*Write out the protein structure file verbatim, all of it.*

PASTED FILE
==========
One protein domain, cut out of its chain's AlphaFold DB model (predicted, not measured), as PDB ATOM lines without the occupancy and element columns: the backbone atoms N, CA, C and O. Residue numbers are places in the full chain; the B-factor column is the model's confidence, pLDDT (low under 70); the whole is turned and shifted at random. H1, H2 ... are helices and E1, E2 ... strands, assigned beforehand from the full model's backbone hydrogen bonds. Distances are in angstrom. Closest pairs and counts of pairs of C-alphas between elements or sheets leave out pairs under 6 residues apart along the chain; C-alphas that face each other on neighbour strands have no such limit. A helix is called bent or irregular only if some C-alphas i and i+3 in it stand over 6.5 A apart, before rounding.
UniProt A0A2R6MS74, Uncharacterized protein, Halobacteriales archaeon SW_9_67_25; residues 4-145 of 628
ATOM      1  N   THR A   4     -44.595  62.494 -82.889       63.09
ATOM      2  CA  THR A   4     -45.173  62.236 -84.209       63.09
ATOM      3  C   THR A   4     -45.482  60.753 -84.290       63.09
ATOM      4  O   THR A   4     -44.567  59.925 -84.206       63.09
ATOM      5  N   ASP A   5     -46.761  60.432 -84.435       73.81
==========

One protein domain, cut out of its chain's AlphaFold DB model (predicted, not measured), as PDB ATOM lines without the occupancy and element columns: the backbone atoms N, CA, C and O. Residue numbers are places in the full chain; the B-factor column is the model's confidence, pLDDT (low under 70); the whole is turned and shifted at random. H1, H2 ... are helices and E1, E2 ... strands, assigned beforehand from the full model's backbone hydrogen bonds. Distances are in angstrom. Closest pairs and counts of pairs of C-alphas between elements or sheets leave out pairs under 6 residues apart along the chain; C-alphas that face each other on neighbour strands have no such limit. A helix is called bent or irregular only if some C-alphas i and i+3 in it stand over 6.5 A apart, before rounding.
UniProt A0A2R6MS74, Uncharacterized protein, Halobacteriales archaeon SW_9_67_25; residues 4-145 of 628
ATOM      1  N   THR A   4     -44.595  62.494 -82.889       63.09
ATOM      2  CA  THR A   4     -45.173  62.236 -84.209       63.09
ATOM      3  C   THR A   4     -45.482  60.753 -84.290       63.09
ATOM      4  O   THR A   4     -44.567  59.925 -84.206       63.09
ATOM      5  N   ASP A   5     -46.761  60.432 -84.435       73.81